Before the advent of television, radio, and computers, people mainly entertained themselves by interacting with one another. (Can you believe it?)
The campfire is a time-honored place to share stories and play games to pass time. Today, the campfire is still used as nature’s meeting point where you can find fun new ways to pass the time and enjoy one another’s company.
These five campfire games are sure to spark a lot of laughs.
Campfire Games That Kids Will Love
Camping is an opportunity for kids to explore and let their imaginations run wild. It’s a good idea for adults to do the same. Any age campers will enjoy these campfire games:
1. Peel the ‘Mallow
This game takes concentration, a little luck, and finely tuned fingers. The goal of Peel the ‘Mallow is to lightly roast a marshmallow over the fire and peel off the top layer one by one until no more marshmallow is left. If you burn the marshmallow, you risk melting the marshmallow off the skewer. If you don’t roast the marshmallow enough, you might accidentally take off the entire piece. During your camping trip, keep a record of who has been able to remove the most layers.
What’s the prize for winning this game? A roasted marshmallow to top your delicious s’mores, of course!
2. Mafia in the Woods
This game combines murder, mystery, and top notch acting skills. There are many ways to play it – including a campfire version. First, the group sits in a circle and closes their eyes. One person, The Godfather, taps one of the group members to become the mafia. The mafia, knowing their role, closes their eyes. The Godfather then chooses one group member to become a doctor and one person to become a detective. All roles are kept secret.
All players close their eyes. The Godfather tells the mafia member to open their eyes and choose someone to take out. The mafia member points to the victim and then closes their eyes. Then, The Godfather asks the doctor to choose someone to save (sometimes this will not be who the mafia member killed). Finally, The Godfather asks the detective member to choose who the mafia member is. After all roles have fulfilled their duties, the rest of the group wakes up to discover who the mafia member nixed. Then, the group chooses someone to put in prison. If over 50% of the group votes for that person, they will be locked away and cannot contribute to the game. Repeat this process until the mafia member is dead or until the mafia member is the only one left. You can also play with two mafia members to make it a little more challenging.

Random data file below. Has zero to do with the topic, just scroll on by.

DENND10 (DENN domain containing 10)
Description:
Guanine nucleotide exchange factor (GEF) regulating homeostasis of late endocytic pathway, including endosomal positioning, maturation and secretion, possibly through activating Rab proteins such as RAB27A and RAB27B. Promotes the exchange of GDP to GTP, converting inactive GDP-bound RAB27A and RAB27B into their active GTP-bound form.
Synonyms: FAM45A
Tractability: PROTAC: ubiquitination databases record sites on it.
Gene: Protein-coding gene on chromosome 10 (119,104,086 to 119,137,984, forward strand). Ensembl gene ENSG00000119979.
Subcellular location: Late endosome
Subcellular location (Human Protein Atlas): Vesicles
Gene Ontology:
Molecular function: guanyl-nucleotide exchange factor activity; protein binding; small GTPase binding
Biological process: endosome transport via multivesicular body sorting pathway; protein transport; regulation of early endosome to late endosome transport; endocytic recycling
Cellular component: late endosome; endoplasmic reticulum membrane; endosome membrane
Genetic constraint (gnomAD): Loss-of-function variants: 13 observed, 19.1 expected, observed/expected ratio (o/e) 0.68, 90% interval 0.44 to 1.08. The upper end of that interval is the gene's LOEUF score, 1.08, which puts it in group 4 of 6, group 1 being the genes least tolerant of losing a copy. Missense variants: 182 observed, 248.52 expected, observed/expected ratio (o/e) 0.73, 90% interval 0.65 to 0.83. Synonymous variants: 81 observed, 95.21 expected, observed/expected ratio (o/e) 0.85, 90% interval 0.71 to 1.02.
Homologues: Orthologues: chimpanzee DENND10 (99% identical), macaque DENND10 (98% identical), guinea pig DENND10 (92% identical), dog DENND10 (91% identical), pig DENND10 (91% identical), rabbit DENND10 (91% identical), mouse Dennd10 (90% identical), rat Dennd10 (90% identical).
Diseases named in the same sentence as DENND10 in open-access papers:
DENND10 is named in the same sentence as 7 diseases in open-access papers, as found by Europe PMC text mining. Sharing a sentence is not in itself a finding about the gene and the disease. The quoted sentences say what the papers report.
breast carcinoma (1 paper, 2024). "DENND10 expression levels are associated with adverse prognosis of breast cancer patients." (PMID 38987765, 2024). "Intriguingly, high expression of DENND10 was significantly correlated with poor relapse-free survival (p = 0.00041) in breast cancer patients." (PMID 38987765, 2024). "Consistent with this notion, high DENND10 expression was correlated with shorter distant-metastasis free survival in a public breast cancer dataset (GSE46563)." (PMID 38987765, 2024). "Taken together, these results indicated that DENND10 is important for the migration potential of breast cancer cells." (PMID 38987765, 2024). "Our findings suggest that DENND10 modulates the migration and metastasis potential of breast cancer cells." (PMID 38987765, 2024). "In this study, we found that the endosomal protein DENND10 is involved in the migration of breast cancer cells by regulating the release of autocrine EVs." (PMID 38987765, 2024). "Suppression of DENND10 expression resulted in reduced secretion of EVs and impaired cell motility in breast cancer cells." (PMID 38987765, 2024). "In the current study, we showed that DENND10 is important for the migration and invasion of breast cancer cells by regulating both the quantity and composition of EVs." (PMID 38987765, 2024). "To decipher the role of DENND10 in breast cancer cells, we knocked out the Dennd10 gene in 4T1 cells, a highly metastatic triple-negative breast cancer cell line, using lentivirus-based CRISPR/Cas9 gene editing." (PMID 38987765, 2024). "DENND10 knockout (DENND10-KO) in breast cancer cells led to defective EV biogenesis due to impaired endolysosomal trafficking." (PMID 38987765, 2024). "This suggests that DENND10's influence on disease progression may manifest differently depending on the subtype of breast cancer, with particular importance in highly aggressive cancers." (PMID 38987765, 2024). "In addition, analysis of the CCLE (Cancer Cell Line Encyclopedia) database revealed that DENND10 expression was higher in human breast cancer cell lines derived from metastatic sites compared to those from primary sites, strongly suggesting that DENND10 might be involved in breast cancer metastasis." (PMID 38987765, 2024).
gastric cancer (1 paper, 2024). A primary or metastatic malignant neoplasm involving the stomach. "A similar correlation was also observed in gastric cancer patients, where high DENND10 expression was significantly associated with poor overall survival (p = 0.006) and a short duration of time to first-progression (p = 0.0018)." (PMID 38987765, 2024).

3. Fortunately Unfortunate
Creative minds and storytellers will love the absurd game of Fortunately Unfortunate. One player starts off by saying an absurd statement like, “Today, my frog went on a secret mission to save the president.”
The next player builds on the story by making a statement starting with “unfortunately.” For example, “Unfortunately, my frog is neon yellow and makes a loud squeaking sound every time he hops.”
Then, the next player begins a statement starting with “fortunately.” Like, “Fortunately, the bad guys are color-blind and can only hear deep noises.”
The game continues until a player cannot finish their sentence or until the rest of the group is satisfied with the story.
4. Flashlight Hide-and-Seek
This is one of the easiest campfire games to play, and it can lead to hours of fun. Set up a boundary around the campfire with plenty of spots to hide (in a tent, behind trees, under a picnic bench) and give one player a flashlight. The player with the flashlight must close their eyes for thirty seconds to give the other players a chance to hide. Then, the player with the flashlight searches for the others. If the player with the flashlight spots you with their beam, you’re out.
5. Breaking Character
This game involves one narrator, one actor, and the audience. The goal of the game is to get the actor to break character by talking, laughing, or acknowledging the audience within two minutes. The narrator describes a scene that the actor must act out while the audience cheers the actor on. If the actor breaks character, the narrator wins. If the actor plays the part convincingly without laughing, talking, or interacting with the audience, the actor wins. For example, the narrator might narrate the inner thoughts of the main character harvesting delicious worms for a feast or the narrator might be the voiceover for a documentary about the secret life of guinea pigs.